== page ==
· Take your time lifting and moving the pet, especially if he required abdominal or orthopedic surgery.
· Provide a clean litter box with low sides for cats. Take dogs outside to go to the bathroom because they will most likely have full bladders due to receiving intravenous fluids.
· Offer a cozy, confined area for the pet, especially during the first 24 hours after surgery. Depending on the size and temperament, confine the pet to a carrier or quiet bedroom, away from noise, distractions and interaction by other pets in the household. Provide a thick towel or pet bed to take stress off joints.
· Play soothing music to calm the pet. Spend quiet time together without a lot of handling.
· Consider using veterinarian-approved heating pads or placing hot water bottles inside a towel or sock for a pet having trouble maintaining their normal body temperature. Consult your veterinarian first.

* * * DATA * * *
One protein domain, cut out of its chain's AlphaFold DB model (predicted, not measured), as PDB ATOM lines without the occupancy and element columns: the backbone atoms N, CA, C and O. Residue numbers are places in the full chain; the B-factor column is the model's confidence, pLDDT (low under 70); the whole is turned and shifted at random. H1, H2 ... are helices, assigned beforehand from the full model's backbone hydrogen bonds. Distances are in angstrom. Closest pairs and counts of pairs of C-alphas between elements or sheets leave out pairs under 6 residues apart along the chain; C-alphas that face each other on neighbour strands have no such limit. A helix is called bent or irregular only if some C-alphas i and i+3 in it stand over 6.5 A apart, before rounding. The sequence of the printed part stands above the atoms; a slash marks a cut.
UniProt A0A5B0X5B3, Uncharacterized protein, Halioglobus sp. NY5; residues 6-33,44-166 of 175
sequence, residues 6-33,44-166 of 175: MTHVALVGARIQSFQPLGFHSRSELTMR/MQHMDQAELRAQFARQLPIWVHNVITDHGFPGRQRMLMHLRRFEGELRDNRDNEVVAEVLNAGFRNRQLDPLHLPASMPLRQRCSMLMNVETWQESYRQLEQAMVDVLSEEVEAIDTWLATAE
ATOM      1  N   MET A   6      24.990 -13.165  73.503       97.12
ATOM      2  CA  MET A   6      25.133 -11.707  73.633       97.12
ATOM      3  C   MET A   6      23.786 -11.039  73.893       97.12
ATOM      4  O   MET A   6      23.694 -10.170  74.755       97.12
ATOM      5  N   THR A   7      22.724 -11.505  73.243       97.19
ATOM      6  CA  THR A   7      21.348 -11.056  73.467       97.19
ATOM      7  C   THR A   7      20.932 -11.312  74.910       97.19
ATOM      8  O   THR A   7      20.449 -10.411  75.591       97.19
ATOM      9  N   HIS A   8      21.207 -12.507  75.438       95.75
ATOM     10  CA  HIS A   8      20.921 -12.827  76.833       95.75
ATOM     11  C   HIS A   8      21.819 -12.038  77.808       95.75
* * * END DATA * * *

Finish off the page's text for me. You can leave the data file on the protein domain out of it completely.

· Offer bottled water in a bowl when the pet returns home; after a few hours, offer a small amount of food.
· Pet-proof your home to remove potential hazards or obstacles that may injure the pet in the days following the operation. Install gates to keep a pet from accessing stairs.
· Prevent pets from licking wounds by fitting them with new-generation of surgical recovery collars like Trimline that enable them to eat, drink and sleep in comfort. Licking wounds can increase the risk of infecton.
· Ease re-introduction of the recovering pet to other household pets who may be overly excited by their return or confused by their strange smells due to their veterinary stay. Some pets may hiss or growl at first. Counter that by taking a slightly damp towel and rubbing it on both pets to exchange scents.
Signs to Call the Vet
· Persistant redness
· Increased swelling
· Discharge, bleeding or an odor from the incision
· Refusal to eat after 24 hours
· Persistent licking or chewing at sutures
· Missing sutures or visible gap near the edges of the incision
By Sarah Zumhofe